It is important to remember that ACCES-VR’s eligibility criteria are based upon the student’s substantial impediment to employment as a result of their physical or mental impairment, not just the existence of a physical or mental impairment alone. Therefore, the diagnosis of a learning disability, emotional disability or attention deficit disorder by itself, for example, may not be enough to establish eligibility.
ACCES-VR’s determination of eligibility is not a guarantee of the provision of a specific service or of ACCES-VR's financial support. ACCES-VR services are provided on an individual basis that reflects an assessment of the unique vocational needs, school and community resources, comparable benefits, student and or parental informed choice, and current labor market information. The ACCES-VR counselor facilitates the development of the IPE by engaging the eligible student through the individualized vocational rehabilitation process to identify the suitable employment goal and clarify the steps and services needed to reach that goal.
For students with disabilities who are determined eligible for vocational rehabilitation services, IPEs must be developed prior to their exiting the secondary program.
Students, like other VR consumers, may need assessment services prior to identifying an employment goal and determining the specific vocational rehabilitation services in an IPE. In these circumstances, the counselor will document the specific assessment activities and/or services that will be conducted to develop the IPE and how this will affect the timeframe for IPE development.
The IPE should be developed, to the extent possible, during the annual review of the transition component of the IEP. The IPE needs to reflect transition services. Although the school district is programmatically and financially responsible until the student leaves school, ACCES-VR can provide those specific VR services that are necessary for the student to achieve a post-school employment outcome.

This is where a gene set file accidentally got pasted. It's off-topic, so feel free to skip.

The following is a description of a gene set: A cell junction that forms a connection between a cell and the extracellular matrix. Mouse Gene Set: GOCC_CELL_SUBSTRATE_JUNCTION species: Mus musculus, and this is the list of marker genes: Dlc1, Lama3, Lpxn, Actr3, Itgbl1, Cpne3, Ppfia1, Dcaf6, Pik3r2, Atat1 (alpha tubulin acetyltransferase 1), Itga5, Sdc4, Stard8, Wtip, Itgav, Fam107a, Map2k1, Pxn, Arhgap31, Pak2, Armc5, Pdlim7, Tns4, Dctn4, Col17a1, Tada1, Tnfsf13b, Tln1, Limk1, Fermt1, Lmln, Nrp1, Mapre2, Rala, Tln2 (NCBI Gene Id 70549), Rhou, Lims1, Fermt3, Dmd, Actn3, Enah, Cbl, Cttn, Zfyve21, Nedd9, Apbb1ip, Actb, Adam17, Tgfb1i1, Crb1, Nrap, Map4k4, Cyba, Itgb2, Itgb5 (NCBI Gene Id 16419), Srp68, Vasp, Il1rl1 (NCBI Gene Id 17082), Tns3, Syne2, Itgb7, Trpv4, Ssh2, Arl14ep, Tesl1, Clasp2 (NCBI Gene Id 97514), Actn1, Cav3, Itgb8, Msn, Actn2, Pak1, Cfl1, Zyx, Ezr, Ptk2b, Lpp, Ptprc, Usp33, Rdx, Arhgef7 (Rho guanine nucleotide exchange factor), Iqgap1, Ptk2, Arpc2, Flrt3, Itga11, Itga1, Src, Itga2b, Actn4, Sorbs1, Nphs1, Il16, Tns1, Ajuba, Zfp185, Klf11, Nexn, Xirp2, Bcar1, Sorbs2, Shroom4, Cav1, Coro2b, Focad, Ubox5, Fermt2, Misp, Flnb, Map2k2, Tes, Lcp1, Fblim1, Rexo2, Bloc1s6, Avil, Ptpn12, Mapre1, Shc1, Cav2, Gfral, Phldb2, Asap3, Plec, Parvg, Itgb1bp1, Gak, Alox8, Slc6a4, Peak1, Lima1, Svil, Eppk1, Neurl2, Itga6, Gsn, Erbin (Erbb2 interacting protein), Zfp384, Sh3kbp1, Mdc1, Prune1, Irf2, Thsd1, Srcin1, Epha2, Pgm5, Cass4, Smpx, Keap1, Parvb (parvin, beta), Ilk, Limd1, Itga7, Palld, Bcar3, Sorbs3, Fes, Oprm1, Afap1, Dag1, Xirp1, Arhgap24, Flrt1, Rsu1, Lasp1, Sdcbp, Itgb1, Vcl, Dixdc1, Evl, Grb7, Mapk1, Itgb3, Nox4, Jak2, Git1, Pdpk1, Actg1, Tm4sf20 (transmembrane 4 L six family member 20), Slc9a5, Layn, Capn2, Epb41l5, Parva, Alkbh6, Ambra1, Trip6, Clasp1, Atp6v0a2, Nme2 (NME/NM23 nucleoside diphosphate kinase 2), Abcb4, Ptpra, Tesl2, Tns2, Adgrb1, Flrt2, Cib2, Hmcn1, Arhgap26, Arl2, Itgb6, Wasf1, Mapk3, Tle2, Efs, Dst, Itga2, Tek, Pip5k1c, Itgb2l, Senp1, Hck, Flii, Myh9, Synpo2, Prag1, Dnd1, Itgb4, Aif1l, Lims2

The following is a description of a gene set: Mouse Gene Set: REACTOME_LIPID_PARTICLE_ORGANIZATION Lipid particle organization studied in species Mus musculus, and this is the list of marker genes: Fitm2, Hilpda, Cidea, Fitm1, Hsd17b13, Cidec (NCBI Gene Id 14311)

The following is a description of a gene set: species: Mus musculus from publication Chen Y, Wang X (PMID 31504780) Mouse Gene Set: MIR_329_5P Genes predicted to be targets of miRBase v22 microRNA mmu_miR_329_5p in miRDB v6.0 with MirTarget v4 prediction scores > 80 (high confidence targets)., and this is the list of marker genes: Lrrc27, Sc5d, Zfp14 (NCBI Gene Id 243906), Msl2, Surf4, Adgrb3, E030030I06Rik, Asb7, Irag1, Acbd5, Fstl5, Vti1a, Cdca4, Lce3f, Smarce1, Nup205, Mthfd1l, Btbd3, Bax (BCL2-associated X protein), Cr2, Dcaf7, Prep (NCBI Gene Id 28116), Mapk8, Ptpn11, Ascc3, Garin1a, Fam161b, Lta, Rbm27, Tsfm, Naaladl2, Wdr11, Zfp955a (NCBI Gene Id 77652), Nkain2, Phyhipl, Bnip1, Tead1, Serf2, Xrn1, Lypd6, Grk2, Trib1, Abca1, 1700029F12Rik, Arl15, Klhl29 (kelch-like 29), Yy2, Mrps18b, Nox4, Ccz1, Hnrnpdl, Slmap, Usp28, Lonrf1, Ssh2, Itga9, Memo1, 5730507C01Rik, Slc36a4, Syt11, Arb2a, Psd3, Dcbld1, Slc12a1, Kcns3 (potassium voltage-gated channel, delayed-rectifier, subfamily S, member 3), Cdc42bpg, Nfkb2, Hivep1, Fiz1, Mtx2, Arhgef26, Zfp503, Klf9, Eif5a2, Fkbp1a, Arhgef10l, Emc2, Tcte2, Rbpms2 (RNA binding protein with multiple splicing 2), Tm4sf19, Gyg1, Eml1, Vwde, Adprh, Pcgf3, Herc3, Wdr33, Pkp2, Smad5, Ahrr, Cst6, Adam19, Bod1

ACCES-VR staff must take the following steps:
- Review school information/reports to determine if there is transition information contained in the student’s IEP, such as assessment information, employment goal, or a description of vocationally-related services. If appropriate, this information should be included in the IPE. Contact the school liaison if the information regarding transition programs and services is incomplete to determine if necessary information is available.
- Develop the IPE, to the extent possible, in conjunction with the annual review of the transition component of the IEP.
- A no-cost IPE needs to be developed to reflect transition services even if the school district is programmatically and financially responsible. The effort to coordinate the IPE with the IEP should be described in the IPE Development Case Note.
- The IPE can reflect ACCES-VR funded services if they will contribute to the achievement of a post-school employment goal and are coordinated with the student’s educational plan. The counselor determines that these services are required to enable the individual to achieve the post-school employment goal and that those specific VR services are not the program or fiscal responsibility of the school district.
- The results of the planning by ACCES-VR should be made available to the school liaison (with signed release of information from student or parent, as required). This coordination will help to ensure that the student’s IEP will contain school services that will contribute to the success of the student’s plan.
Rehabilitation Act: Sec. 101 and Sec. 102
Federal Regulations: §361.22; §361.42; §361.45; §361.46
Other Related Policies:
- 100.00 Consumer Involvement
- 102.00 Confidentiality
- 202.00 Eligibility for Services
- 204.00 Assessment
- 206.00 IPE
- 208.00 Comparable Benefits
- 421.00 Youth in School - Transition Planning and Services
- 1380.00 Work Study Programs with Employers in the Community Policy
- 1380.10 Work Study Programs at Rehabilitation Facilities Policy